Elon Musk’s chaotic management of Twitter has set off alarm bells for advertisers, among others, concerned about a rise in hateful and inappropriate posts.
But aside from the recent spate of fake certified accounts, the platform has not become a larger source of online disinformation since Musk took over, according to Christopher Ahlberg, chief executive of Recorded Future. The Somerville firm is a leader in tracking the activities of hackers, spies, and crooks across the Internet.
“I don’t think ... fundamentally the amount of disinformation has changed because of this Twitter thing,” Ahlberg said. “It’s probably more the perception that it has changed than it actually changed. But we should certainly watch for it.”
Musk has said he plans to restore thousands of accounts that were banned for spreading misinformation or otherwise violating Twitter’s terms of service. That may lead to uglier conversations but is not likely to impact the amount of scamming or disinformation on the service, Ahlberg said, because purveyors of those types of fraudulent posts have already found ways to get back online.
“It’s not like when their accounts get kicked off Facebook or Twitter they say, ‘OK, they told us to stop, we’re going to stop,’” he explained. “They’re still paid a salary to keep doing what they’re doing.”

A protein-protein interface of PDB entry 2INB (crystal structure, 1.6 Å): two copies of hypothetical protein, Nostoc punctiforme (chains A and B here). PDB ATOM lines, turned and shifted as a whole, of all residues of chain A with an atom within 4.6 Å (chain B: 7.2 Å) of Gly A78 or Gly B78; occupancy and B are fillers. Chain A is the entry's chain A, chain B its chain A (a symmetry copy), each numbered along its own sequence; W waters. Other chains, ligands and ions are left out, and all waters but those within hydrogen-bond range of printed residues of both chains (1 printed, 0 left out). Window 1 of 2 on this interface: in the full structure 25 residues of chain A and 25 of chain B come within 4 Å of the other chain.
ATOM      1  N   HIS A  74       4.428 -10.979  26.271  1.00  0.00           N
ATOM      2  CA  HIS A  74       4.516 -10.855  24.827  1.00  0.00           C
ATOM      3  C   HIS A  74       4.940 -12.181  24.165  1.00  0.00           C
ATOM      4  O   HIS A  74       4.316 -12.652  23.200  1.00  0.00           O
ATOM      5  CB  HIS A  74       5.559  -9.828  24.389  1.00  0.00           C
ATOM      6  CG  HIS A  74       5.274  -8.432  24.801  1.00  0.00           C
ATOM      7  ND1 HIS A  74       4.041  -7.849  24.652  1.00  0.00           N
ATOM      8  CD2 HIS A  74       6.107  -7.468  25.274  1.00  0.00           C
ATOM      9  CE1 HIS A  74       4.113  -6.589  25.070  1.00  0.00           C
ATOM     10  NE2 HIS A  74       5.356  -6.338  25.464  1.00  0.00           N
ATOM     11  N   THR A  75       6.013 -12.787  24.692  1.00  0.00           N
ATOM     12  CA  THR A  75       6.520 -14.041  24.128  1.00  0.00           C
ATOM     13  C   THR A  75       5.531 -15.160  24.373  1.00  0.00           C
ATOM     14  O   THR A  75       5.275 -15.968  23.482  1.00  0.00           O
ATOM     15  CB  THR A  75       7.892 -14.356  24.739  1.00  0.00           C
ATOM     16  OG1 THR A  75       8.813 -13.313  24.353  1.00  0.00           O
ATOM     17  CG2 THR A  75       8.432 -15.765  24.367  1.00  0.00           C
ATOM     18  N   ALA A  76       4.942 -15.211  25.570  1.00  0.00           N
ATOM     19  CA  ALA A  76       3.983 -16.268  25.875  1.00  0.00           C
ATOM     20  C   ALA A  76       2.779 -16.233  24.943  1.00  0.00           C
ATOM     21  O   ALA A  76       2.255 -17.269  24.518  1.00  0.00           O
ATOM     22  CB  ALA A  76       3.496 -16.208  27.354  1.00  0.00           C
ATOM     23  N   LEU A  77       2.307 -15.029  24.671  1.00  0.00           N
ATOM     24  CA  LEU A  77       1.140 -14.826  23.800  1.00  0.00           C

However, state-sponsored misinformation was less of a problem during the US midterm election than in 2016 and other elections, Ahlberg noted. That may be in part because Russia is focused on Ukraine, while China and Iran have domestic protests to deal with.
“It seems like things calmed down dramatically,” he said. ”I don’t think that guarantees anything for the next election. But it certainly was better this time than it’s been in a while.”
Despite the ebb and flow of misinformation, Recorded Future’s business remains strong. It will garner more than $250 million in annual recurring revenue this year, Ahlberg said, even as some corners of the economy are slowing and other local cybersecurity companies have cut staff.
“A good proportion of our business is governments, and governments have an ability to keep buying technology through times like this,” he said.
Recorded Future employs about 950 people, and the cutbacks at other companies have made hiring a bit easier. There is “less pressure” from staff being poached and “new talent has come available that wasn’t available before,” Ahlberg said.
Last year, Recorded Future was thinking about going public, but the stock market’s tumble has all but shut off the flow of initial public offerings. Ahlberg said the company is content to wait and could ready itself quickly for an IPO when conditions improve.
“We always try to say, we should be ready to go public at any moment in time,” he said. “There is no reason to push now.”